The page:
Before Benedict Cumberbatch was one of the hottest, most in-demand leading men in Hollywood, he was a little-known actor who mostly guested on British TV shows and did the occasional TV movie.
So when Cumberbatch emerged as the favorite to play Sherlock Holmes in the BBC's modern-day version of the story, there was some apprehension that he wasn't good-looking enough for the role -- not only on the part of the producers at the BBC, but also from his own mother, Metro UK reports.
According to Sherlock co-creator Mark Gatiss, honchos at the BBC agreed that Cumberbatch's acting was impeccable, but still weren't sold on the idea that he could be Sherlock.
"We were promised a sexy one though," BBC producers said, Gatiss told Metro UK.
Now Sherlock showrunner Steven Moffat confirmed the story, telling Time Out that network honchos thought Cumberbatch had "the wrong nose," and Cumberbatch's mother also feared her son might not be regarded as attractive enough for the major role.
To this day, Moffat said, Cumberbatch has difficulty accepting the fact that he has rabid female fans across the globe.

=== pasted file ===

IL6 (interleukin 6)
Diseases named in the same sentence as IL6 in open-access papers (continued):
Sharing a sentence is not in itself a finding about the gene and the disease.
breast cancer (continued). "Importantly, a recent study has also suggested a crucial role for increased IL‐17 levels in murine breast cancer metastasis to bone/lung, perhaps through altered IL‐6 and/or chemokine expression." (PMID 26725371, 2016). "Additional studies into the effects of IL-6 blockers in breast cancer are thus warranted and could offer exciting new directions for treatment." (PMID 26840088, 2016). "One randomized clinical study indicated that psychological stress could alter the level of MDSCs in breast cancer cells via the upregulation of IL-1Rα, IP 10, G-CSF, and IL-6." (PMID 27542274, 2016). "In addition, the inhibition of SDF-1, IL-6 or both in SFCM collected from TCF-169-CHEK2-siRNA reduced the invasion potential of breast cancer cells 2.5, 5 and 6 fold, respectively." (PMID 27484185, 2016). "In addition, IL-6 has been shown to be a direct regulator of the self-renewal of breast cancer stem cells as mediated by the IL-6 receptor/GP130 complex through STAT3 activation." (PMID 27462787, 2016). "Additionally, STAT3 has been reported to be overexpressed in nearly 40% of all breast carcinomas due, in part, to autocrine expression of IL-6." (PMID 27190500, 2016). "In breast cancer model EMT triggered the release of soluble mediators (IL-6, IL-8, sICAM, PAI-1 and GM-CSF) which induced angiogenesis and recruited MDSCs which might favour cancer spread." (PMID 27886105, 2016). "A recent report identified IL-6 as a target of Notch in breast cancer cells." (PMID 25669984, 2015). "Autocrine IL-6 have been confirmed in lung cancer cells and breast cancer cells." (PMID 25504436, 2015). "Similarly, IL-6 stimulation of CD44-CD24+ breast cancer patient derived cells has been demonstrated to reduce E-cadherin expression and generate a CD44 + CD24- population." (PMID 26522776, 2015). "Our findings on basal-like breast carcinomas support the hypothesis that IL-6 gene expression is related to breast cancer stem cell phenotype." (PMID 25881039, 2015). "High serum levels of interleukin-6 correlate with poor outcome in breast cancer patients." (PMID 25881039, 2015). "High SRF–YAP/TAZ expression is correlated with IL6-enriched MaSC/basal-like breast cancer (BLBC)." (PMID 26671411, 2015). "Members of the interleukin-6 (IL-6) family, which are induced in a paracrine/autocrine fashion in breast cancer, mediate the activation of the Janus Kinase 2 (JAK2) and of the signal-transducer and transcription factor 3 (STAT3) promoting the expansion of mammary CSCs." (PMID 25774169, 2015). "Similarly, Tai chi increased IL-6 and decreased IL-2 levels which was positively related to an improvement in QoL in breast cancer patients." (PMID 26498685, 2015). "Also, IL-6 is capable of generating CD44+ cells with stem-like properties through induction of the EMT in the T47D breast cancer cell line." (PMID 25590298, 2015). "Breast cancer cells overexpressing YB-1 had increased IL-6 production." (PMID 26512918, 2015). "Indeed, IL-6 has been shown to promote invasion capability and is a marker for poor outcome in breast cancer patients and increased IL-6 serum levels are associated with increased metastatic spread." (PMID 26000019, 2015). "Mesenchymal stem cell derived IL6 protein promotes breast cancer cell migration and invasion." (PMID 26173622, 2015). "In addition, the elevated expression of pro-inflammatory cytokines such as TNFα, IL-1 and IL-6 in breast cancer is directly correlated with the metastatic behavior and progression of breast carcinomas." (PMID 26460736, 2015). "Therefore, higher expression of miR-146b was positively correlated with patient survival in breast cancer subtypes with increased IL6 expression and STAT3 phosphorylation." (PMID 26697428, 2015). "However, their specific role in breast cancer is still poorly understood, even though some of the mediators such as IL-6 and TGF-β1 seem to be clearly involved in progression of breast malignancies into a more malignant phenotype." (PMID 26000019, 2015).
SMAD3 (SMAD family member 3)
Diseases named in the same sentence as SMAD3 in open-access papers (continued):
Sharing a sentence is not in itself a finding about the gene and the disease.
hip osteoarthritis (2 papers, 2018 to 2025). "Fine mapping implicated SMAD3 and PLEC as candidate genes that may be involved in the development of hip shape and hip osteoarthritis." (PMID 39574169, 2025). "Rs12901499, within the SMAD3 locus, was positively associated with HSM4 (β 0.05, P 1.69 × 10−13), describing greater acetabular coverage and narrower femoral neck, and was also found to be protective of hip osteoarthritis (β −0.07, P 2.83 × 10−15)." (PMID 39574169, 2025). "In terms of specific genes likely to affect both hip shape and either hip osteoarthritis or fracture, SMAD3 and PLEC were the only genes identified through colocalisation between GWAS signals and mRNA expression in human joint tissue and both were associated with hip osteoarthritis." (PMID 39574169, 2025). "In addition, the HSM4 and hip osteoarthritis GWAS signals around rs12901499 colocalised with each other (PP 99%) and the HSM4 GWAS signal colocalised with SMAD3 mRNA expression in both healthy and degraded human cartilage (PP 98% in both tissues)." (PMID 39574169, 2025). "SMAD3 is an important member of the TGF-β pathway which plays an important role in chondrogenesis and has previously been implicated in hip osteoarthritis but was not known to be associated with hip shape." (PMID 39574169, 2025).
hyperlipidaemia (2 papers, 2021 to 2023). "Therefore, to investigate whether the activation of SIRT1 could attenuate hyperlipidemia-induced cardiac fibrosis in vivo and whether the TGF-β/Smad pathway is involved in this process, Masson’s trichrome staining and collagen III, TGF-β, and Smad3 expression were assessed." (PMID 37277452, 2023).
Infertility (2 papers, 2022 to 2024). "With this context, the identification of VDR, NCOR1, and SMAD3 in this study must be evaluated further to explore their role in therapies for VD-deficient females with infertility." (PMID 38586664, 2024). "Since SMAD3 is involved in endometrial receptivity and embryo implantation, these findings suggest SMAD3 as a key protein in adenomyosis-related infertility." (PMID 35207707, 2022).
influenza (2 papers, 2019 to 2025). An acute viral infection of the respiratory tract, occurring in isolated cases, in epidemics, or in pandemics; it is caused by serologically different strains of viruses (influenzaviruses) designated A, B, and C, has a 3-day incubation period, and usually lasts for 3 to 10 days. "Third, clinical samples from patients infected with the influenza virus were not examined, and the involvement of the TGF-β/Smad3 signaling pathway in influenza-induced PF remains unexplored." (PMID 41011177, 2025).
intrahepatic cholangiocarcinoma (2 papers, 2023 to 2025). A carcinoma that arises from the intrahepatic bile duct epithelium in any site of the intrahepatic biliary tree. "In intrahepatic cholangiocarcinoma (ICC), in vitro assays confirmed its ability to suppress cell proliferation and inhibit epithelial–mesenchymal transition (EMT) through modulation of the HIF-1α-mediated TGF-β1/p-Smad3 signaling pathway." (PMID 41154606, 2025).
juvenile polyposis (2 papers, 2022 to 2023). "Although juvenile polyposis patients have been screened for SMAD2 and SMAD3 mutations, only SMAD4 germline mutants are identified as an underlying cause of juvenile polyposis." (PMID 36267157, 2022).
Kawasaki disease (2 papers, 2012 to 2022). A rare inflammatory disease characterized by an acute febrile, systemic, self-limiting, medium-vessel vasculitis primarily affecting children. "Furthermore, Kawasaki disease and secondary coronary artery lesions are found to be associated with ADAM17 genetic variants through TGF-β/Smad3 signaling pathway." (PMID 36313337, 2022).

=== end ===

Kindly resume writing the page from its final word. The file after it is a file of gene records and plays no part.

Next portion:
“He never thought of himself as good-looking and everyone casually agreed with him," Moffat said. "He still regards it as preposterous that he’s become this sex symbol.”
Cumberbatch's career has exploded since he came to prominence as Sir Arthur Conan Doyle's famously cerebral detective. In the last few years he's starred as the main antagonist in "Star Trek: Into Darkness," played groundbreaking mathematician Alan Turing in the critically lauded "The Imitation Game," voiced the dragon Smaug in Peter Jackson's "Hobbit" trilogy and most recently took on the role of Marvel's "Doctor Strange" in the titular movie.
By playing Holmes, Cumberbatch was able to showcase his talent for a large audience, leading to his breakthrough, Moffat said.
"You have to have that weight, style and gravitas to anchor him and make him real," the showrunner told Time Out, per Metro UK. "Cumberbatch is an utterly brilliant actor. He will go down in history."